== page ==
I set up a raspberry pi with NextCloudPi 12.0.3.
Within my LAN everything works as expected. Outside my LAN (via https no-ip url) I can login and use the GUI fine, as well as create folders and upload files. But I cannot download files larger than ~300KB and photos larger than that do not open in the gallery viewer.
I’m behind a router with ports 80 and 443 forwarded. I don’t see any errors in the log. Chrome reports a “NETWORK_FAILURE”.
Does anyone have any ideas for this? Thank you.
Slow upload connection and some sort of time-out setting?
with the help of nextcloudpi?
Yes, using NextCloudPi image. My connection is fine (fiber).
I gathered some more information.
- Using the internal IP of the raspberry, i can access/download large files from all devices on LAN (cabled and wifi)
- Using my external IP (url), I can download files only from WiFi devices on LAN, or devices outside my LAN.
So, the only devices for which using the external IP does not work, are cabled devices in my LAN. I suspect some router problem, unrelated to NextCloud.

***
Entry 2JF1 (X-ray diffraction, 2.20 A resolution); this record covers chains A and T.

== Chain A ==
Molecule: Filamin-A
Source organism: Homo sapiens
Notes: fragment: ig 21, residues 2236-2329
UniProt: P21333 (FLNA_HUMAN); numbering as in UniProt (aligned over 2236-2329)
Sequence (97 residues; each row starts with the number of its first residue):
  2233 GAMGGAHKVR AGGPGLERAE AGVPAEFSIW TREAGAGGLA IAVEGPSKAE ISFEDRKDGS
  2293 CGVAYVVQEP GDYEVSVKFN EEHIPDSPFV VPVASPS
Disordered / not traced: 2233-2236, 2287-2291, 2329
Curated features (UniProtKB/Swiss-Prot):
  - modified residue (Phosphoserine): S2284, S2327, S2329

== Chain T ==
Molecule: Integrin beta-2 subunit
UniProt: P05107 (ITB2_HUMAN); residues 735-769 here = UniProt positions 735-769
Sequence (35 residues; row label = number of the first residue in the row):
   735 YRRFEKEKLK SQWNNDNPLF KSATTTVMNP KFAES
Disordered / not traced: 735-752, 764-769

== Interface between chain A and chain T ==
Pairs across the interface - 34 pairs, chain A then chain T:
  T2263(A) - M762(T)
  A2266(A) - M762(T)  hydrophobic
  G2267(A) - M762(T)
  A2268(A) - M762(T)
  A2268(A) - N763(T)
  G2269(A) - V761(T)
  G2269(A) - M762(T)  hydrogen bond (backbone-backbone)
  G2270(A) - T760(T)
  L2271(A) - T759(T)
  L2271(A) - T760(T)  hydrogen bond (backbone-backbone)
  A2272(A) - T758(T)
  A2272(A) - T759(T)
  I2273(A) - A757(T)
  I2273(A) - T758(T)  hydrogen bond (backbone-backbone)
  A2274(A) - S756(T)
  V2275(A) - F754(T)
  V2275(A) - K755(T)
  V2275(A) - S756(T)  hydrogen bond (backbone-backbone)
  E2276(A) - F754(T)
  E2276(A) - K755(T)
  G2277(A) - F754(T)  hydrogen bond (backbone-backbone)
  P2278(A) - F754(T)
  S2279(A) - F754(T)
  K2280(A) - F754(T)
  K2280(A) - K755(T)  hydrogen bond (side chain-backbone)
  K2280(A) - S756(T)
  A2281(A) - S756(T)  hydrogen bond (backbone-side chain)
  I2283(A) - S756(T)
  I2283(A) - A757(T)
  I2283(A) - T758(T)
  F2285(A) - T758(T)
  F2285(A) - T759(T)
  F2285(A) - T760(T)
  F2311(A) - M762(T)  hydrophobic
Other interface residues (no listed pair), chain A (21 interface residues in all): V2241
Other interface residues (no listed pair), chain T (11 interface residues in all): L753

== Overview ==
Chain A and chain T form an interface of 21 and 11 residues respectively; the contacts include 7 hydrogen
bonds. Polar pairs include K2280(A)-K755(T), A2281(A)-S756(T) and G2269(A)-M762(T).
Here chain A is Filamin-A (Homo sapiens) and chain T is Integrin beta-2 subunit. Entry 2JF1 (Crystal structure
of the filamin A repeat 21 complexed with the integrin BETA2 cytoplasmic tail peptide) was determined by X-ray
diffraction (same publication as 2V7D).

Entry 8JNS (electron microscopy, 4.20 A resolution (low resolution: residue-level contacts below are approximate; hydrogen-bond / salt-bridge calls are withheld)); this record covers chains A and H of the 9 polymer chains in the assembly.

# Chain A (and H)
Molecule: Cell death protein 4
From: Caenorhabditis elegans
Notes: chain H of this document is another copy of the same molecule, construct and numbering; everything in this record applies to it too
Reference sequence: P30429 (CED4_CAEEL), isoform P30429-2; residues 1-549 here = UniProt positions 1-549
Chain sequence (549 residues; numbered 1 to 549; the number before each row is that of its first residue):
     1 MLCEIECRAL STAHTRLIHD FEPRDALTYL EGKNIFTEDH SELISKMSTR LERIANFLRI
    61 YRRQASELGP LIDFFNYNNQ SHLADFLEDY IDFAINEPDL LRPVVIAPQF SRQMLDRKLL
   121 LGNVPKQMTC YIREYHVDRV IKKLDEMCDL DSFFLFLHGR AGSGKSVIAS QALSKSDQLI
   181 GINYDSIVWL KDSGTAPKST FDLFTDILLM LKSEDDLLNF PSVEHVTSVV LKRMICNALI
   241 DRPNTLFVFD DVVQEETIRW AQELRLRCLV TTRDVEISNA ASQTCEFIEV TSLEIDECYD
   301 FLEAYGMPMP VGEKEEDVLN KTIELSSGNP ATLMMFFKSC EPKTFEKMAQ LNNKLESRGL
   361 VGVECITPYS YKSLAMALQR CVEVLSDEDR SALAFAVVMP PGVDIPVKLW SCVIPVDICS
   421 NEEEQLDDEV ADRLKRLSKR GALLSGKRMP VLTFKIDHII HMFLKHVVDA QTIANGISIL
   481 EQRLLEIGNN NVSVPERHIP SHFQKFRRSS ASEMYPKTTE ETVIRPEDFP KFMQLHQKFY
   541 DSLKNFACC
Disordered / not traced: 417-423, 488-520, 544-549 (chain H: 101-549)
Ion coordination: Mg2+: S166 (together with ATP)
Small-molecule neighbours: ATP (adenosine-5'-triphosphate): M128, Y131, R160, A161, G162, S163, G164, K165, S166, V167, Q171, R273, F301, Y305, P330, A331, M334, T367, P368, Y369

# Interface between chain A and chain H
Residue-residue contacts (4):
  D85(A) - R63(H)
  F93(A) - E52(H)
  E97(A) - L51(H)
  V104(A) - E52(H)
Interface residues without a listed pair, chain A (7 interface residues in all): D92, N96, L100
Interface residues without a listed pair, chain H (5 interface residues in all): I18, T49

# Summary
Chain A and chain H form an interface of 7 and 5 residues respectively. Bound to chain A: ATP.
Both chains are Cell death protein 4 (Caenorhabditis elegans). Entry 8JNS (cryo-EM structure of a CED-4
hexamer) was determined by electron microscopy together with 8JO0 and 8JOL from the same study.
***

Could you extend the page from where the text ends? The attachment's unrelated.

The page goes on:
does your router support NAT loopback? did you try using
I recommend that you use a domain name instead of IP address for both outside and inside your house.
If you set up a domain with a DDNS provider and open ports you can access from outside as
https://mycloud.ddnsexample.org. If you also use dnsmasq (in the ncp-web you can do it), then you can also access the same way from inside your LAN.
With some routers that have NAT loopback you don’t need the dnsmasq setup
My experience is the usual home router does support this. Check how your domain name is tied to your public IP
If you have a fixed IP it is easy. If you have a dynamic IP things get different.
My experience with DDNS is not too good and it is expensive at $40,- a year.
NO-IP.com has a free acount but that does not support SSL (port 443).
When you need to run FTP same time over the web… you usually cannot.
I manage my DNS records with cloudflare. It has a free package. But best of all, it has an API allowing to update your IP addresses dynamically.
It allowed me to create my own IP updater. https://github.com/pieter-groeneweg/cloudflare-ddns-update.
There may be more beautiful made and coded solutions out there… then again, I am not a programmer or developer.
At any time, when you made changes to your router settings and or network settings on your server that runs nextcloud, make sure you restart your router and/or service.
I have been using noip for many years, and there is no problem with SSL. NextCloudPi also supports freeDNS and duckDNS.
I don’t know with other providers, but with noip2 you can check
sudo noip2 -S, and you can also login to their website with your credentials I think to track your public IP association.
Like I said, I recommend that you use your domain name both inside and outside home, inside home you might need to enable
dnsmasq in NextCloudPi.
I wrote a bit about that here